Hold the elevator, Jessica’s on crutches. In Manhattan that doesn’t happen too often, tonight was no exception. After receiving first class supervision from a friendly doorman at one of New York’s finest hotels we followed a single woman in too much of a hurry to the elevator, she jumped on in front of us and pushed the button before we could step on.
Dinner was served on the 3rd floor an hour later. Jessica and I were in the company of friends, Karen and Peter Lawson Johnston, we all were interested in what the speaker Tom Brokaw had to say. Mr. Brokaw has spent the better part of his life reporting world events to the American public. Tonight he stood in the middle of a room full of Americans, talking about his view of our world today.As an introduction he touched on significant phrases that he’s heard over the past few weeks. The point that stood out for me came from his boss at NBC, the difference between historical economic adjustments and the present financial status….”think of it as a reset”. Of course the challenging times we face require a word from our new vocabulary, RESET.. has no boundaries.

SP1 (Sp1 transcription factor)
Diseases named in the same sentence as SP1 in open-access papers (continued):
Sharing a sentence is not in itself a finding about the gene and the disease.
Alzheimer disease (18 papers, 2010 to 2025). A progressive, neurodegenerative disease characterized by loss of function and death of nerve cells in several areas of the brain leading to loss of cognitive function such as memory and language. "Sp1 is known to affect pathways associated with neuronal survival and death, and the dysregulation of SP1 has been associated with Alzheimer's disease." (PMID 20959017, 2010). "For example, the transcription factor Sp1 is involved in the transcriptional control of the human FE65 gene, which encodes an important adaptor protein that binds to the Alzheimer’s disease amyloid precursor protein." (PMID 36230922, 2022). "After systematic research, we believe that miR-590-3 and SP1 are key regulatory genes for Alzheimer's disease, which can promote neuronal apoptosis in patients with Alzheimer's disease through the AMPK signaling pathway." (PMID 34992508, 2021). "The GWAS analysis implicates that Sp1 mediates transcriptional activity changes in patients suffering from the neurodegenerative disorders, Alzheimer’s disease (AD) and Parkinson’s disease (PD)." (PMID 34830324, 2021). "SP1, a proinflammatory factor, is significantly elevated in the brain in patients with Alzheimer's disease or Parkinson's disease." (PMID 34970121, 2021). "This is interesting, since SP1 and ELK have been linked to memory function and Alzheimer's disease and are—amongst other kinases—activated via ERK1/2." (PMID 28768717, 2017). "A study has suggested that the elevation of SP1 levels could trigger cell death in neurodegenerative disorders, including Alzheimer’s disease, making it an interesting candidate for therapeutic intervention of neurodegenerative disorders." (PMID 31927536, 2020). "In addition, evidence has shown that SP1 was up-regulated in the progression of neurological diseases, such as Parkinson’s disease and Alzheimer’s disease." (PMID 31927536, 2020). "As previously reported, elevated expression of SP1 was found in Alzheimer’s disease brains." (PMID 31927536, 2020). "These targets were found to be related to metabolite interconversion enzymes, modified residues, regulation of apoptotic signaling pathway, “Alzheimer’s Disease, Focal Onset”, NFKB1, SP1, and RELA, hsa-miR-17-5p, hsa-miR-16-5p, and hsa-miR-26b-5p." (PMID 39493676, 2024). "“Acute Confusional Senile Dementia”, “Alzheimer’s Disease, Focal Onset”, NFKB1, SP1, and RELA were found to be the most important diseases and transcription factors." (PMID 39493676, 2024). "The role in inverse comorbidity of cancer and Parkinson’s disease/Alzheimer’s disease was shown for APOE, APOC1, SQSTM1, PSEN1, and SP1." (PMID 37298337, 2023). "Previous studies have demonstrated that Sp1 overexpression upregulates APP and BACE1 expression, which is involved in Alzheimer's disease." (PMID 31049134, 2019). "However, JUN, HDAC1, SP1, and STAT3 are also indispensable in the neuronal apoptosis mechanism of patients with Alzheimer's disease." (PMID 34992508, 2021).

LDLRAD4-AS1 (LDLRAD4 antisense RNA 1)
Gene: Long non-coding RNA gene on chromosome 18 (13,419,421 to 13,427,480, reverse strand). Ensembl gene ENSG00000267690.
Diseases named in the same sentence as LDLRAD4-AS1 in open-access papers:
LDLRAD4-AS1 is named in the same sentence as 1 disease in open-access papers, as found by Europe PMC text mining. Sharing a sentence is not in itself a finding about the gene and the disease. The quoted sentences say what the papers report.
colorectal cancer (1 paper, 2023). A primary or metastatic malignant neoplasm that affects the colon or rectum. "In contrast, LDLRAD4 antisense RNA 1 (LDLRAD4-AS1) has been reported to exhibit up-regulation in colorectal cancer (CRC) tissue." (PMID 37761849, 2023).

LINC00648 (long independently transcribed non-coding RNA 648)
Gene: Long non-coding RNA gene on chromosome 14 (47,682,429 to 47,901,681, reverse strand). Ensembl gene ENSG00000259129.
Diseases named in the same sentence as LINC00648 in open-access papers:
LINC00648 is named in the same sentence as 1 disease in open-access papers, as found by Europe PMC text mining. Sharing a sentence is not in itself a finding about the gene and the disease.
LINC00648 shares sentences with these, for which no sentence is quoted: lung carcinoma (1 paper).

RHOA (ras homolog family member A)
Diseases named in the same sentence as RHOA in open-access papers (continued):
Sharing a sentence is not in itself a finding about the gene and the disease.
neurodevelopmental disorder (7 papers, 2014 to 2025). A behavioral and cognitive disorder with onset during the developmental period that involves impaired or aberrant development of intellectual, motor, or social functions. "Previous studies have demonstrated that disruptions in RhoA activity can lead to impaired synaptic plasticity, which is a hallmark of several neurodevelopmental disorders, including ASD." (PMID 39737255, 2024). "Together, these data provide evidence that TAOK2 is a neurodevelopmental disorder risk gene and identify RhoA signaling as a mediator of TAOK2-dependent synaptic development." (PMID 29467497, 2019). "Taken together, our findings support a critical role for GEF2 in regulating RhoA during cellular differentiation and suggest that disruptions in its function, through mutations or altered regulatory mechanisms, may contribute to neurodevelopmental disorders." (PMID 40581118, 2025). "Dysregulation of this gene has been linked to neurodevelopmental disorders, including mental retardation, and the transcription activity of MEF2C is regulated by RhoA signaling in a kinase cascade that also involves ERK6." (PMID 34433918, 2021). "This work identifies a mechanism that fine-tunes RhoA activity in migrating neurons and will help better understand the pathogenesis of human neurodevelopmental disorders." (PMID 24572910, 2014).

Brokaw went on to focus on who we are and how we must change our view. On more than one point he reminded the audience that we’re “all in this together”. Over the past several years the common view has been singular “it must become more about we than me”. Of course he sited the “Greatest Generation” and how our grandparents made an effort to serve the people around them before they served themselves. He reminded this audience of sophisticated New Yorkers that it’s become time to once again become a CITIZEN.
As we sat for dinner the first course was pre set at the table, a salad of mixed arugula and beet sprouts over thinly sliced roasted red beets and a few wedges of yellow beets. The salad was finished with a simple vinaigrette. It could have been perfect, however over the top sat a sliced lobster tail.
Perhaps as our culture shifts from “me to we” the lobster tails might be better served on a dock, fresh from the kettle in all of it’s goodness. In a more relaxed society our fellow citizens might wait for the slower paced citizens among us as our grandfathers would have done.
Let’s slow down and hold the door.